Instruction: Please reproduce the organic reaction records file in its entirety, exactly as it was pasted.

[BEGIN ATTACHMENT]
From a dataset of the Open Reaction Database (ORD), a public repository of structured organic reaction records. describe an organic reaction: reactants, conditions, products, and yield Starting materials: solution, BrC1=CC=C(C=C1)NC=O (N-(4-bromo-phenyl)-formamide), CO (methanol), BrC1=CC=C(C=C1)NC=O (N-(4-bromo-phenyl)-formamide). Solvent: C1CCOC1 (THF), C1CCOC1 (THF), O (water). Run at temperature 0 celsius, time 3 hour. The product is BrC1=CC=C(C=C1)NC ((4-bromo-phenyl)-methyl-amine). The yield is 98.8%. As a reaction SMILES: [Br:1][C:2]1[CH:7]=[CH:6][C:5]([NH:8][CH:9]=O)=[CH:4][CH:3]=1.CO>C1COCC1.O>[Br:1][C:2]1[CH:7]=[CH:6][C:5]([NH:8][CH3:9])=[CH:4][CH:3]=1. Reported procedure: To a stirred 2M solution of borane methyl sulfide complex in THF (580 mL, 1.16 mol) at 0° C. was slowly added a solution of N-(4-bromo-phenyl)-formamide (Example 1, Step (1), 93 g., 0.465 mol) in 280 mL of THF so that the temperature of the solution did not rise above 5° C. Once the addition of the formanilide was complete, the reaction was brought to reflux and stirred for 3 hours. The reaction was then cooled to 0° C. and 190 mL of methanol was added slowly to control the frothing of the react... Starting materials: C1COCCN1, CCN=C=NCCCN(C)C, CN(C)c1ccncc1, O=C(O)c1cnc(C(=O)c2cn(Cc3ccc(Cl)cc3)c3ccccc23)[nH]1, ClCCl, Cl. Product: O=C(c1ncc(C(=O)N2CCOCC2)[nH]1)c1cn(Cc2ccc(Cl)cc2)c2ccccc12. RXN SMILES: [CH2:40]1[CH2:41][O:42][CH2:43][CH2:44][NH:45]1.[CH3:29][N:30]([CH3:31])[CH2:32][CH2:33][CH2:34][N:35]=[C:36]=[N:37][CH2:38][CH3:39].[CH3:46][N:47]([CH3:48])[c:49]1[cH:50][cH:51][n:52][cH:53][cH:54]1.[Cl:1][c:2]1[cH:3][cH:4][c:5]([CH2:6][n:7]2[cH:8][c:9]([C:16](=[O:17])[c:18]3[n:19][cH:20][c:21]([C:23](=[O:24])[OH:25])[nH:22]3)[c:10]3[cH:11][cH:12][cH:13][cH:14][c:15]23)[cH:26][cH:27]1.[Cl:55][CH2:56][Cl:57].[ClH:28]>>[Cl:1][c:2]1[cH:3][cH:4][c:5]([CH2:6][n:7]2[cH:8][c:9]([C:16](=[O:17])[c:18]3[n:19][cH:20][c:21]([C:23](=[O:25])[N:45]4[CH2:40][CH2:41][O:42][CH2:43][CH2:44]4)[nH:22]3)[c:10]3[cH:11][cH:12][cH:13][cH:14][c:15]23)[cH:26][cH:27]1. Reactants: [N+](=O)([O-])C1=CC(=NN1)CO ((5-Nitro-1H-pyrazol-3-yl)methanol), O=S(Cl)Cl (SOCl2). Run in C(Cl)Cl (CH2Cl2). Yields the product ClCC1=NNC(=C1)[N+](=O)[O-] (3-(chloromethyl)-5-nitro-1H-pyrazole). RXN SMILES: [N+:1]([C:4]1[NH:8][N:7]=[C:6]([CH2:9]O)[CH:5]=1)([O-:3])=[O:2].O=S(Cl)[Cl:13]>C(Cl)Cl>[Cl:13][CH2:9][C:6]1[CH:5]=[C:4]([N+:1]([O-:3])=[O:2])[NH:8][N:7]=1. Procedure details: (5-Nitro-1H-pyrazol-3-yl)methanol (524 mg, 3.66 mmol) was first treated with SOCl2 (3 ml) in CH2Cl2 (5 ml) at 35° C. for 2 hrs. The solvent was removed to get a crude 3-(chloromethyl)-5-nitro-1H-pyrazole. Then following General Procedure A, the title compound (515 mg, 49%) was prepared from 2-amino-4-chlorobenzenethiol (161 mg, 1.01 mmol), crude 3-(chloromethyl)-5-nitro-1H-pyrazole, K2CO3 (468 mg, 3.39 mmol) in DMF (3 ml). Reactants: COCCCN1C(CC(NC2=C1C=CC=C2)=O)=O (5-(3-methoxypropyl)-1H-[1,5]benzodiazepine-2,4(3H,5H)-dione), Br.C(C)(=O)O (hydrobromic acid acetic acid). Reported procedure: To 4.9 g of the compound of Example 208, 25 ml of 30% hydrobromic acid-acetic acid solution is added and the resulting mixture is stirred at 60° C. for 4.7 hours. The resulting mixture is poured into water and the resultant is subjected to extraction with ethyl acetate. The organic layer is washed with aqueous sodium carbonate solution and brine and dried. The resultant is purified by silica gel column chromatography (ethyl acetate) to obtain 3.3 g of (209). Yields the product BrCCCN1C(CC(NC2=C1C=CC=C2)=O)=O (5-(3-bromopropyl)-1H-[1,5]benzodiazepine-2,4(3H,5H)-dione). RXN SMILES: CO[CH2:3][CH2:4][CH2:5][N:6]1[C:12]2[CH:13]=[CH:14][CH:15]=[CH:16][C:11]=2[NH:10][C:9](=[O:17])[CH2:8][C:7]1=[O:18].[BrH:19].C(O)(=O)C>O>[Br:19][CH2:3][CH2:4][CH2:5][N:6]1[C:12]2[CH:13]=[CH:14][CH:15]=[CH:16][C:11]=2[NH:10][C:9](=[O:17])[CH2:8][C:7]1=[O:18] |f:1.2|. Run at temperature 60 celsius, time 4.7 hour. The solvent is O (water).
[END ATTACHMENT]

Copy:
From a dataset of the Open Reaction Database (ORD), a public repository of structured organic reaction records. describe an organic reaction: reactants, conditions, products, and yield Starting materials: solution, BrC1=CC=C(C=C1)NC=O (N-(4-bromo-phenyl)-formamide), CO (methanol), BrC1=CC=C(C=C1)NC=O (N-(4-bromo-phenyl)-formamide). Solvent: C1CCOC1 (THF), C1CCOC1 (THF), O (water). Run at temperature 0 celsius, time 3 hour. The product is BrC1=CC=C(C=C1)NC ((4-bromo-phenyl)-methyl-amine). The yield is 98.8%. As a reaction SMILES: [Br:1][C:2]1[CH:7]=[CH:6][C:5]([NH:8][CH:9]=O)=[CH:4][CH:3]=1.CO>C1COCC1.O>[Br:1][C:2]1[CH:7]=[CH:6][C:5]([NH:8][CH3:9])=[CH:4][CH:3]=1. Reported procedure: To a stirred 2M solution of borane methyl sulfide complex in THF (580 mL, 1.16 mol) at 0° C. was slowly added a solution of N-(4-bromo-phenyl)-formamide (Example 1, Step (1), 93 g., 0.465 mol) in 280 mL of THF so that the temperature of the solution did not rise above 5° C. Once the addition of the formanilide was complete, the reaction was brought to reflux and stirred for 3 hours. The reaction was then cooled to 0° C. and 190 mL of methanol was added slowly to control the frothing of the react... Starting materials: C1COCCN1, CCN=C=NCCCN(C)C, CN(C)c1ccncc1, O=C(O)c1cnc(C(=O)c2cn(Cc3ccc(Cl)cc3)c3ccccc23)[nH]1, ClCCl, Cl. Product: O=C(c1ncc(C(=O)N2CCOCC2)[nH]1)c1cn(Cc2ccc(Cl)cc2)c2ccccc12. RXN SMILES: [CH2:40]1[CH2:41][O:42][CH2:43][CH2:44][NH:45]1.[CH3:29][N:30]([CH3:31])[CH2:32][CH2:33][CH2:34][N:35]=[C:36]=[N:37][CH2:38][CH3:39].[CH3:46][N:47]([CH3:48])[c:49]1[cH:50][cH:51][n:52][cH:53][cH:54]1.[Cl:1][c:2]1[cH:3][cH:4][c:5]([CH2:6][n:7]2[cH:8][c:9]([C:16](=[O:17])[c:18]3[n:19][cH:20][c:21]([C:23](=[O:24])[OH:25])[nH:22]3)[c:10]3[cH:11][cH:12][cH:13][cH:14][c:15]23)[cH:26][cH:27]1.[Cl:55][CH2:56][Cl:57].[ClH:28]>>[Cl:1][c:2]1[cH:3][cH:4][c:5]([CH2:6][n:7]2[cH:8][c:9]([C:16](=[O:17])[c:18]3[n:19][cH:20][c:21]([C:23](=[O:25])[N:45]4[CH2:40][CH2:41][O:42][CH2:43][CH2:44]4)[nH:22]3)[c:10]3[cH:11][cH:12][cH:13][cH:14][c:15]23)[cH:26][cH:27]1. Reactants: [N+](=O)([O-])C1=CC(=NN1)CO ((5-Nitro-1H-pyrazol-3-yl)methanol), O=S(Cl)Cl (SOCl2). Run in C(Cl)Cl (CH2Cl2). Yields the product ClCC1=NNC(=C1)[N+](=O)[O-] (3-(chloromethyl)-5-nitro-1H-pyrazole). RXN SMILES: [N+:1]([C:4]1[NH:8][N:7]=[C:6]([CH2:9]O)[CH:5]=1)([O-:3])=[O:2].O=S(Cl)[Cl:13]>C(Cl)Cl>[Cl:13][CH2:9][C:6]1[CH:5]=[C:4]([N+:1]([O-:3])=[O:2])[NH:8][N:7]=1. Procedure details: (5-Nitro-1H-pyrazol-3-yl)methanol (524 mg, 3.66 mmol) was first treated with SOCl2 (3 ml) in CH2Cl2 (5 ml) at 35° C. for 2 hrs. The solvent was removed to get a crude 3-(chloromethyl)-5-nitro-1H-pyrazole. Then following General Procedure A, the title compound (515 mg, 49%) was prepared from 2-amino-4-chlorobenzenethiol (161 mg, 1.01 mmol), crude 3-(chloromethyl)-5-nitro-1H-pyrazole, K2CO3 (468 mg, 3.39 mmol) in DMF (3 ml). Reactants: COCCCN1C(CC(NC2=C1C=CC=C2)=O)=O (5-(3-methoxypropyl)-1H-[1,5]benzodiazepine-2,4(3H,5H)-dione), Br.C(C)(=O)O (hydrobromic acid acetic acid). Reported procedure: To 4.9 g of the compound of Example 208, 25 ml of 30% hydrobromic acid-acetic acid solution is added and the resulting mixture is stirred at 60° C. for 4.7 hours. The resulting mixture is poured into water and the resultant is subjected to extraction with ethyl acetate. The organic layer is washed with aqueous sodium carbonate solution and brine and dried. The resultant is purified by silica gel column chromatography (ethyl acetate) to obtain 3.3 g of (209). Yields the product BrCCCN1C(CC(NC2=C1C=CC=C2)=O)=O (5-(3-bromopropyl)-1H-[1,5]benzodiazepine-2,4(3H,5H)-dione). RXN SMILES: CO[CH2:3][CH2:4][CH2:5][N:6]1[C:12]2[CH:13]=[CH:14][CH:15]=[CH:16][C:11]=2[NH:10][C:9](=[O:17])[CH2:8][C:7]1=[O:18].[BrH:19].C(O)(=O)C>O>[Br:19][CH2:3][CH2:4][CH2:5][N:6]1[C:12]2[CH:13]=[CH:14][CH:15]=[CH:16][C:11]=2[NH:10][C:9](=[O:17])[CH2:8][C:7]1=[O:18] |f:1.2|. Run at temperature 60 celsius, time 4.7 hour. The solvent is O (water).